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New Systems for Wind Noise Reduction for Infrasonic Measurements

  • Richard Raspet
  • John-Paul Abbott
  • Jeremy WebsterEmail author
  • Jiao Yu
  • Carrick Talmadge
  • Kirkpatrick Alberts II
  • Sandra Collier
  • John Noble
Chapter

Abstract

Wind noise is a significant problem for infrasound detection and localization systems. Pipe arrays are commonly used for suppressing wind noise by area averaging the relatively incoherent wind noise. The area averaging and physical construction of the pipe arrays limit the ability of the array to measure infrasound pulses with waveform fidelity. The need for waveform fidelity is motivated by the recent increase in the ability to predict waveforms theoretically from the meteorology data. This chapter investigates large cylindrical and hemispherical porous windscreens, which employ single-point sensors with little or no waveform distortion. The theory of wind noise generation is briefly outlined to provide a basis for understanding the windscreen research. Next, four recent experiments measuring the wind noise reduction of porous cylindrical screens with respect to bare sensors mounted flush with the ground, the wind noise reduction of porous fabric domes with respect to a sensor sitting on the ground surface, the wind noise reduction of porous metal domes with respect to other sensors, and the wind noise reduction of porous cylinders and fabric domes with respect to flush-mounted sensors and each other. The second and third experiments also demonstrate the ability of the windscreens to record impulses with waveform fidelity. The largest screens provide up to 20 dB of wind noise reduction down to wavenumbers on the order of the inverse of the height of the windscreen. A theory of wind noise reduction is developed and leads to a better understanding of the relative contribution of wind noise generated at the surface of the screen and wind noise generated by flow through the screen. It is concluded that construction of domes large enough to provide signal enhancement down to 0.1 Hz is feasible and would provide high fidelity time waveforms for comparison with theoretical predictions.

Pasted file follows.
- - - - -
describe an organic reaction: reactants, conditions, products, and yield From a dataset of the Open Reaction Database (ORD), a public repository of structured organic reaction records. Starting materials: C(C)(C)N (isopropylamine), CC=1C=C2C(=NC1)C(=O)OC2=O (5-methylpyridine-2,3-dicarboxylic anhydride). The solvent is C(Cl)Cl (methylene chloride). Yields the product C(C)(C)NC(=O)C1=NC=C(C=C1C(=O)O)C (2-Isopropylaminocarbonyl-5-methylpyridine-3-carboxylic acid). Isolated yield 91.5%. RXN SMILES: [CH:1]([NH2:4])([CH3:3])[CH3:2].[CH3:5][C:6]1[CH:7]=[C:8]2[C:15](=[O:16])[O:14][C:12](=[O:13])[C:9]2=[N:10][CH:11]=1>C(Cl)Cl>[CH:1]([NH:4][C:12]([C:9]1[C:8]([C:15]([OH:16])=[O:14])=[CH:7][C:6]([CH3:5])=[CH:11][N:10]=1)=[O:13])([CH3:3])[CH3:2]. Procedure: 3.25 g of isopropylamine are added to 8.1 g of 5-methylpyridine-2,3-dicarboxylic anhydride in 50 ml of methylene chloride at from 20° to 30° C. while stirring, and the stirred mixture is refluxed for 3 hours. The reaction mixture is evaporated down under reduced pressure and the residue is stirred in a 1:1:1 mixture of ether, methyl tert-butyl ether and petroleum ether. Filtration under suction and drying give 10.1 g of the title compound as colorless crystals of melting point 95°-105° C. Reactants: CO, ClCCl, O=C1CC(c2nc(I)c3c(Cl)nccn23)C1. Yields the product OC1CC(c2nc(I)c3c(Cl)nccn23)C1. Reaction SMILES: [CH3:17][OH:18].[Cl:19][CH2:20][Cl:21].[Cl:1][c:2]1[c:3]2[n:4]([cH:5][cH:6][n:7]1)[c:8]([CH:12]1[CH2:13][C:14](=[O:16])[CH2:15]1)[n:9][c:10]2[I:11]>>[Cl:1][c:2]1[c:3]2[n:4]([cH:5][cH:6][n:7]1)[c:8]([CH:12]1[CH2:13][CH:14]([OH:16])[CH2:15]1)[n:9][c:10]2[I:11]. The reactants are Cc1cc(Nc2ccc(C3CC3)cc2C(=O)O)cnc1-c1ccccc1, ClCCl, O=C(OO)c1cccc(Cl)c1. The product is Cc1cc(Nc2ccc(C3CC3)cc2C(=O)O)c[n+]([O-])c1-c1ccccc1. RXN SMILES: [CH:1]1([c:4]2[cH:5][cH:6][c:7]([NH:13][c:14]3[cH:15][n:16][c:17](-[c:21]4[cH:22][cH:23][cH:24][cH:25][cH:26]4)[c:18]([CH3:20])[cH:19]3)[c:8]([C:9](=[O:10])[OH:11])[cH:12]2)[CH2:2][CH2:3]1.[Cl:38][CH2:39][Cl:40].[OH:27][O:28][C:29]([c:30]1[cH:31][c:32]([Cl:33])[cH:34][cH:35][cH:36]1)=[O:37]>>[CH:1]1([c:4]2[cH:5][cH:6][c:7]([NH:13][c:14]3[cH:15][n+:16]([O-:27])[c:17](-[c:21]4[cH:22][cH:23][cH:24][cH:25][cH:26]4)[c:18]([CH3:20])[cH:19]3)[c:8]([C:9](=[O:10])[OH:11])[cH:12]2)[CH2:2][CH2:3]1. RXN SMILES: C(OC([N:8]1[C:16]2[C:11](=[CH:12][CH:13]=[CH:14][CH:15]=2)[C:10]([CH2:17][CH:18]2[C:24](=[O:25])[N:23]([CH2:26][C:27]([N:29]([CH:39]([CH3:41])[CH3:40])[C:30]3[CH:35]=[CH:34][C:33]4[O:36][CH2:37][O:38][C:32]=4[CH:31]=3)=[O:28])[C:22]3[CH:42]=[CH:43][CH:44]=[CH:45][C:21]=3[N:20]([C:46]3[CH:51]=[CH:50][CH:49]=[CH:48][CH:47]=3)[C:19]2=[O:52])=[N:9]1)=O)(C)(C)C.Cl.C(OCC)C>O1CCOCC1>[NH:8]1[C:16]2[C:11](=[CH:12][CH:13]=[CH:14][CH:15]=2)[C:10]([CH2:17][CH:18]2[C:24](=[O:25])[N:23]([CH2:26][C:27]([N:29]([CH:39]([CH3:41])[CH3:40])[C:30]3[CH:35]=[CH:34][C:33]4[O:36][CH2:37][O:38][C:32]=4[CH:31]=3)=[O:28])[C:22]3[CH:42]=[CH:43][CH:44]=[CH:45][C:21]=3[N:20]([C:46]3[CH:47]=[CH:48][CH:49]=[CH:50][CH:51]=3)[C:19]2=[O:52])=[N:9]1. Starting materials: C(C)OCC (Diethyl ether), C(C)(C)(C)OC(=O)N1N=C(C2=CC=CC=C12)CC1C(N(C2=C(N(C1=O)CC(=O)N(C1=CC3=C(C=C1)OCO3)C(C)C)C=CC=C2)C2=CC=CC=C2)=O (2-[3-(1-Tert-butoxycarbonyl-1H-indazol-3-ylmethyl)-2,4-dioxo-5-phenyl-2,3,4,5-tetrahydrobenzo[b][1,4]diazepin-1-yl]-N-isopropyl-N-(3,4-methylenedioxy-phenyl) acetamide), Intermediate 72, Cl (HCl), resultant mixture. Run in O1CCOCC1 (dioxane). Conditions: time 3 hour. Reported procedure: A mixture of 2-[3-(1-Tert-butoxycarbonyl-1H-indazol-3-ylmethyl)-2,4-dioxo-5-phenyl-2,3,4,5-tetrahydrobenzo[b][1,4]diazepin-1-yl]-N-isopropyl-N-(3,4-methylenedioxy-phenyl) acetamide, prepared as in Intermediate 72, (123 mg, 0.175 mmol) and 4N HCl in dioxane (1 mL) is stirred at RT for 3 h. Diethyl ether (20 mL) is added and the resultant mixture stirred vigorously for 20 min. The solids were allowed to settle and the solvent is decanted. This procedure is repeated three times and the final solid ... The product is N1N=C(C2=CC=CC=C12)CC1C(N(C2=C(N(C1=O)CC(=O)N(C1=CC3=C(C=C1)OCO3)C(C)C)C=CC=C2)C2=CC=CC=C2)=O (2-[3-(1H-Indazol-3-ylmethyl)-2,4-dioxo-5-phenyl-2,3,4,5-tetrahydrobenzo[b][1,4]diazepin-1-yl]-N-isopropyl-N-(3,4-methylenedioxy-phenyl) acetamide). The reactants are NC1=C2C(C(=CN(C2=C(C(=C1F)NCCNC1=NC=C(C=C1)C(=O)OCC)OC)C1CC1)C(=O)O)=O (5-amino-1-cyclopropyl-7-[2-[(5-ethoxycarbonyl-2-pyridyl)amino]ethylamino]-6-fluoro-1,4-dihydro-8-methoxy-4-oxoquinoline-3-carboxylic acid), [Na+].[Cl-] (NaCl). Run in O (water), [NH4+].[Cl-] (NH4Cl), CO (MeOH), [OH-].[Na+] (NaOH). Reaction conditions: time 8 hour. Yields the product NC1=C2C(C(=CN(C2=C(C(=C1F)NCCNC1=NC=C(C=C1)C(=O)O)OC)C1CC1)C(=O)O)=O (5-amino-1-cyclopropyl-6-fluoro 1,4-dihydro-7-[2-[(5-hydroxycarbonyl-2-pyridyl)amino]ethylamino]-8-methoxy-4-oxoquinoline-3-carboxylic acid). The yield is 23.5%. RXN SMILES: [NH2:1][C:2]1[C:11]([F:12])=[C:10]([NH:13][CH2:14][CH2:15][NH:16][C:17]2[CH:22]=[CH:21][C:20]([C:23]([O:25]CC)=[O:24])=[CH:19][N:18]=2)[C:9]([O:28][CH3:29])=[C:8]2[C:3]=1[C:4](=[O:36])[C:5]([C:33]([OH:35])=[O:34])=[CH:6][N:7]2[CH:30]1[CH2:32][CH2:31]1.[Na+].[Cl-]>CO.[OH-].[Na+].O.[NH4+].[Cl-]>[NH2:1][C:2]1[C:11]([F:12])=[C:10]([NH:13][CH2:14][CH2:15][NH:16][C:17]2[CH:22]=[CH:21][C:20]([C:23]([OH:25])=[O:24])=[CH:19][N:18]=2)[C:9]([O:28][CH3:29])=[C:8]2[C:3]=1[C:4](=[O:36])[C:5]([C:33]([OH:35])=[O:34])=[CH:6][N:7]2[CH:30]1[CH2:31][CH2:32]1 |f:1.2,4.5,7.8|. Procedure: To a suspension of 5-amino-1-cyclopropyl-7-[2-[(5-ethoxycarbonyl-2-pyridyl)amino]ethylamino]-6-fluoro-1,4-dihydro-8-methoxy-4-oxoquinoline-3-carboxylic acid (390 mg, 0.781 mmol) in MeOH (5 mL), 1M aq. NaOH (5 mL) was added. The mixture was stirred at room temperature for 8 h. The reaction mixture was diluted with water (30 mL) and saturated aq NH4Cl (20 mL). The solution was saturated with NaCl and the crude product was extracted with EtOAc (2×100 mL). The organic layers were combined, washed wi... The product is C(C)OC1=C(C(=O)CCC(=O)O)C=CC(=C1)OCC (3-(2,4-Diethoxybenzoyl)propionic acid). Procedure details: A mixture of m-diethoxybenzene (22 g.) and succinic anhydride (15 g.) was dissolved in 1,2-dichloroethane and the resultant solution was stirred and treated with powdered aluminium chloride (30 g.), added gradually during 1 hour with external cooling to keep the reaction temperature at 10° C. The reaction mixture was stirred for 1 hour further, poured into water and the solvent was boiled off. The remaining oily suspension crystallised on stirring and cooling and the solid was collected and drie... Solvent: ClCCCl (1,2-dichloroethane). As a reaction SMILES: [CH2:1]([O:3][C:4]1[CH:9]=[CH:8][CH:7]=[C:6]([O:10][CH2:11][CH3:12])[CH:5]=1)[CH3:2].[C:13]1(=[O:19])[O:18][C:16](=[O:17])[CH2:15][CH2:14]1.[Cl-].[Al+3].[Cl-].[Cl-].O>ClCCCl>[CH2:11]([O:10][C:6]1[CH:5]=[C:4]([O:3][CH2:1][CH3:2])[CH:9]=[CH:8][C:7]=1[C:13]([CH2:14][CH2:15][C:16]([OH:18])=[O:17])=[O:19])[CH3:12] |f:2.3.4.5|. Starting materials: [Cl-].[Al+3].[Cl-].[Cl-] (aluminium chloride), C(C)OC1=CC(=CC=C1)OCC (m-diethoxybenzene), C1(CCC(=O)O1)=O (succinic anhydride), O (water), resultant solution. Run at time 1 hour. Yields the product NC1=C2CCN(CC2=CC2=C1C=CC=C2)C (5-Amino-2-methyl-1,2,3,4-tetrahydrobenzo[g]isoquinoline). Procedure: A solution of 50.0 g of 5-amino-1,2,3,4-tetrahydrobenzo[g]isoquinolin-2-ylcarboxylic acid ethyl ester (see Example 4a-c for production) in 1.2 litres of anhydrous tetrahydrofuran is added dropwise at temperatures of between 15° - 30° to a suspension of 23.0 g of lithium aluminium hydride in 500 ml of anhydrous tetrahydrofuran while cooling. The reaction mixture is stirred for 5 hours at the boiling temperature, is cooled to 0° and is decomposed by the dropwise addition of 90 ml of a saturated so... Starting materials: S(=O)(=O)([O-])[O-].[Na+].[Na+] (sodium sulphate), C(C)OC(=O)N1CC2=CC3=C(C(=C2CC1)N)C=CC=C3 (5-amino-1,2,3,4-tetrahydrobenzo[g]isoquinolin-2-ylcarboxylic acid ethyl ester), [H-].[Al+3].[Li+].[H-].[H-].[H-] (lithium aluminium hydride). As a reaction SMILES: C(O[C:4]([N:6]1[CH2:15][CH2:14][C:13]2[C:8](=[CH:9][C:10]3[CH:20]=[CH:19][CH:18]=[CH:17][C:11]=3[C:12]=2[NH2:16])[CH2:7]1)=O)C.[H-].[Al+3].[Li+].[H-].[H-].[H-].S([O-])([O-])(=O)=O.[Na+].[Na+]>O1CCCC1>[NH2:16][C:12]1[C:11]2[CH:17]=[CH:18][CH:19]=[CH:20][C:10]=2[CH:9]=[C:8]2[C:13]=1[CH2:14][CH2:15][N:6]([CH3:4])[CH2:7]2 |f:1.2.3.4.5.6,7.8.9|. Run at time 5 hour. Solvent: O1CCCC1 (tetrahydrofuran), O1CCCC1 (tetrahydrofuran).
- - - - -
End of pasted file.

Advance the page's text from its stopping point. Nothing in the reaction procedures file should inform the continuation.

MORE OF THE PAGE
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Copyright information

© Springer Nature Switzerland AG 2019

Authors and Affiliations

  • Richard Raspet
    • 1
  • John-Paul Abbott
    • 2
  • Jeremy Webster
    • 3
    Email author
  • Jiao Yu
    • 4
  • Carrick Talmadge
    • 1
  • Kirkpatrick Alberts II
    • 5
  • Sandra Collier
    • 5
  • John Noble
    • 5
  1. 1.National Center for Physical AcousticsUniversity of MississippiUniversityUSA
  2. 2.Agriculture Research Services, Applied Technology Research UnitUS Department of AgricultureWoosterUSA
  3. 3.Earth and Environmental SciencesLos Alamos National LaboratoryLos AlamosUSA
  4. 4.Department of PhysicsLiaoning Shihua UniversityFushunPeople’s Republic of China
  5. 5.Army Research LaboratoryAdelphiUSA

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